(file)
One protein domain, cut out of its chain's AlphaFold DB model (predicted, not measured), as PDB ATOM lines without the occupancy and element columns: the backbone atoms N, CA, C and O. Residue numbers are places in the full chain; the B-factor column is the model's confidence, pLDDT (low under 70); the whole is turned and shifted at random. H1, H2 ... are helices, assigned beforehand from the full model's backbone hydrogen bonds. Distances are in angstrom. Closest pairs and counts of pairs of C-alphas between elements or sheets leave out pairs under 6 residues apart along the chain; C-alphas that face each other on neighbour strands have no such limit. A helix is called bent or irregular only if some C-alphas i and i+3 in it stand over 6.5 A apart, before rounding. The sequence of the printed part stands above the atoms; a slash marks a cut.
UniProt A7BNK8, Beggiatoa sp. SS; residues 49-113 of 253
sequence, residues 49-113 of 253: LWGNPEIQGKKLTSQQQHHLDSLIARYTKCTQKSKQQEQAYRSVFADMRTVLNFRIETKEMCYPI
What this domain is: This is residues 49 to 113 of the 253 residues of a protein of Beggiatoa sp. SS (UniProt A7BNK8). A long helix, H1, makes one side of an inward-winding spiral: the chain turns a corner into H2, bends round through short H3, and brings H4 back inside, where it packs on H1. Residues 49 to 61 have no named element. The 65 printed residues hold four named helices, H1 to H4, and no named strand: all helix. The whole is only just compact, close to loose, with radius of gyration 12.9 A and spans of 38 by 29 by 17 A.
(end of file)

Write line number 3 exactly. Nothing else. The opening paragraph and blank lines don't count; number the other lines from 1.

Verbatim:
What this domain is: This is residues 49 to 113 of the 253 residues of a protein of Beggiatoa sp. SS (UniProt A7BNK8). A long helix, H1, makes one side of an inward-winding spiral: the chain turns a corner into H2, bends round through short H3, and brings H4 back inside, where it packs on H1. Residues 49 to 61 have no named element. The 65 printed residues hold four named helices, H1 to H4, and no named strand: all helix. The whole is only just compact, close to loose, with radius of gyration 12.9 A and spans of 38 by 29 by 17 A.